The Bullock Smithys' a great event. There are lots of brilliant LDWA events that welcome runners but I have heard it said on many occasions that the BSH has something special. For me its a personal challenge to run the best I can. I won't forgot that crumpled, sorry state I was in at Earl Sterndale as my fourth DNF bus came to pick me up in 1994. Similarly I won't forget the tears of elation when I completed at the fifth attempt in 1995.  Good luck to everyone participating this year and thanks in advance to all the organisers especially the volunteers at the check points. Report to follow.              

Sunday, 7 August 2011

Burton 10K 2011

The finish before the start
This was one of oddest races, perhaps funniest races that I have ever entered. I should confess, I spent £17 entering the Long Tour of Bradwell but I would have needed to get out of bed at 5am on Saturday morning to get to the start in the Peak District by 9am. Despite going to bed before ten on the Friday night I was still wide awake at 1.30am and so I turned off my alarm and resolved, with some reluctance not to do it. Perhaps predictably I fell straight to sleep as soon as my alarm was deactivated.  In order to cope with the guilt of a "did not start" the first thing I did when waking (at 10am!) Saturday morning was look for an 'entry on day' race closer to home. Thankfully I found the Burton 10k. The RAC route planner suggested it would take 1hr 15mins to get there and so the plan was hatched. 

I arrived shortly after 9am and registered for a 10am start. By 9.55am there was no sign of an impending race as competitors were still milling about the race stalls. It transpired the advertised time of 10am was in fact 10.30am so I had to rejig my pre race preparations and instead went for my own recee of the traders stands. The next unusual occurrence happened at the first stand. I picked up a race leaflet for the Burton 10k, advertised to start at 10am the week after (14th August). If the Burton 10k was next week, what race had I entered!? Thankfully the bloke manning the stall told me that the 'original' 10k has always been, and continues to be on the weekend closest to the 14th August but this year some other folk had turned up and decided to organise their own Burton 10k the week before. Confused? I was. I asked if there was any animosity between the rival 10k organisers to which he replied "nah not really, they've given us a free stand to promote our event and we've got a record entry next week so we're all happy"...

Impotent arch
I finally shuffled up to the start at 10.25am. We were asked to move a few paces forward and then appeared two unknown Olympic hopefuls. The first was a female 1500m runner, the second a rookie javelin thrower who couldn't talk without moving his arms. His arm movements alternated between looking as if he was giving a verse of Shakespeare and looking like he was practising throwing the javelin. The local Councillor for the area introduced the duo and asked them to do a warm up, what followed was daft.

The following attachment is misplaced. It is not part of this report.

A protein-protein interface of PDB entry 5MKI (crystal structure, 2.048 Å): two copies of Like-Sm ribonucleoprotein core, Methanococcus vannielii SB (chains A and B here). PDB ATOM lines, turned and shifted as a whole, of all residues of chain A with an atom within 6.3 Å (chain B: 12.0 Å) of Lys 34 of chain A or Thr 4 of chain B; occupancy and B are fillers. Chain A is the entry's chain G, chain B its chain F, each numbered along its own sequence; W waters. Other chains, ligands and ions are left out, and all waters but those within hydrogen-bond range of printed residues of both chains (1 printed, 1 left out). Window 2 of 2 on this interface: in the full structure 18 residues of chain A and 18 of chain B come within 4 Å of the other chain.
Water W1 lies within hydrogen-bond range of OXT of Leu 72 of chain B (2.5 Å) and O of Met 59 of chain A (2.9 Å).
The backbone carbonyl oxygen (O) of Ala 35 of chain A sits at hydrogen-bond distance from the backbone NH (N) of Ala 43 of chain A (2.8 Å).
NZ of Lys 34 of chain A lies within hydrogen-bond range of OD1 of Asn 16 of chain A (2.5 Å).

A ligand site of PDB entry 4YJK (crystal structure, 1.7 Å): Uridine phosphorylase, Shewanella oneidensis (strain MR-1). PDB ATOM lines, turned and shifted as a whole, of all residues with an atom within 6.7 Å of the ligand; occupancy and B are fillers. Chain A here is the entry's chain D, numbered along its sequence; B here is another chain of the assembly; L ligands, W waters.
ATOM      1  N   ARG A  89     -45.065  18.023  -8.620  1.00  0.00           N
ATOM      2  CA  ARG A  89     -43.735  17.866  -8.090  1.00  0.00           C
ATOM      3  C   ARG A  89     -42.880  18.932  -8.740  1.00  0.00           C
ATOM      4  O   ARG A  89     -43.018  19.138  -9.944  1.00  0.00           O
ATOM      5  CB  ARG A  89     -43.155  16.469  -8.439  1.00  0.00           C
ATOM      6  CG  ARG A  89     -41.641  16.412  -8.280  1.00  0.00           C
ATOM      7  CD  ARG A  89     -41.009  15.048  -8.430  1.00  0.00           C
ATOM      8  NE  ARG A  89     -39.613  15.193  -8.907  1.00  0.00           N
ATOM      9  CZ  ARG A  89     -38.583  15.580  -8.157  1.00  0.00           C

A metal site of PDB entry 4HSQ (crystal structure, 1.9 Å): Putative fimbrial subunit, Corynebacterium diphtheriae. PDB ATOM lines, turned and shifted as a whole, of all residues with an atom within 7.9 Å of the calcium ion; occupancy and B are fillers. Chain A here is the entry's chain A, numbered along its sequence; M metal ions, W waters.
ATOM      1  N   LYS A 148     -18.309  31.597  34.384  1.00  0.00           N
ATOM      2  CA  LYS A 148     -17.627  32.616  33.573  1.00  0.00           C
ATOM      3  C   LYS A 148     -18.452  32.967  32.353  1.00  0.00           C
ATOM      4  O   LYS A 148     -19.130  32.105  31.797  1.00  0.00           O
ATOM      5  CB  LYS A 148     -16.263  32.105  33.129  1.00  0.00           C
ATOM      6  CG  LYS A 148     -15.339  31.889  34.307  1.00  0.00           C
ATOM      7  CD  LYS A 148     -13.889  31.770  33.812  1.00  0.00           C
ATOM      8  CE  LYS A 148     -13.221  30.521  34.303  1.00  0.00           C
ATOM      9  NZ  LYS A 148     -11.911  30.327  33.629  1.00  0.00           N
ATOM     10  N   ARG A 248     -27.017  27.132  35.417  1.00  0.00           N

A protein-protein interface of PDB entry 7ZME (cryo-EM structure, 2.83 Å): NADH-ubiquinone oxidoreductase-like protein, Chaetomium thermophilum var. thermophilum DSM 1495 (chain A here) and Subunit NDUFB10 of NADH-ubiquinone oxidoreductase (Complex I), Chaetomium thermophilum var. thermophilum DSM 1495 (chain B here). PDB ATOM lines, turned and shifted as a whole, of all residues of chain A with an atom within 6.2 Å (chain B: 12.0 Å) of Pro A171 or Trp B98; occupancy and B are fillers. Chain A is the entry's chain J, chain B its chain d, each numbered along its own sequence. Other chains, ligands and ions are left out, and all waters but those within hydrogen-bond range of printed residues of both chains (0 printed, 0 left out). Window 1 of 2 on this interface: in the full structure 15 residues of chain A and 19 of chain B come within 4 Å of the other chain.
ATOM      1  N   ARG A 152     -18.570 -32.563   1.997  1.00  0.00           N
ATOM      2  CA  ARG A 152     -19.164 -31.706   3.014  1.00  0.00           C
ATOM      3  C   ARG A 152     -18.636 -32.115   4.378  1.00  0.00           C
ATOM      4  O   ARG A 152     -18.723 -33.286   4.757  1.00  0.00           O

Off at last
There were hundreds of runners lined up waiting to run and two embarrassed Z list celebrities facing us trying to encourage us to jog on the spot stretch are arms in the air etc. The thought should be commended but it just didn't work, it was so awkward they desperately needed rescuing and perhaps someone else thought the same because all of a sudden the inflatable start arch collapsed, maybe someone had pulled the plug? By this time it was all a bit comical, it was a long time after 10.30am even longer after 10am and I wandered if this race was going to start at all! Some five minutes later the arch became erect again to a round of applause from the humoured runners. Shortly after we were off, phew!

Almost there...
The route wasn't great, loads of twist and turns, the first half mile along a narrow bridge over the River Trent, there were no mile or 'K' markers and a bit worryingly for the back markers, no water stations. The surface alternated between tarmac, mud track and field. The directional markers weren't the best but i didn't get lost. Having said all that I understand that this was the organisers first attempt at staging the 10K and I'm sure they will consider positive criticism, I know it isn't easy organising an event. I saw the organiser asking people at the end for feedback so he obviously cares about the race. I wouldn't say it was a bad event either I get frustrated when people talk about good and bad events, As long as you turn up, run and  finish its a good event isn't it? I had a good race, there was a strong wind that tested the resilience on the way out but 'carried' me home. The route involved a little undulation but nothing to worry about. I finished 28th in 40:29. The race pack included a bottle of water, some lucozade jelly beans and a T-shirt, there were also bananas at the finish and free massages.  The Burton 10k was a fun day out and don't forget it's the Burton 10K next week!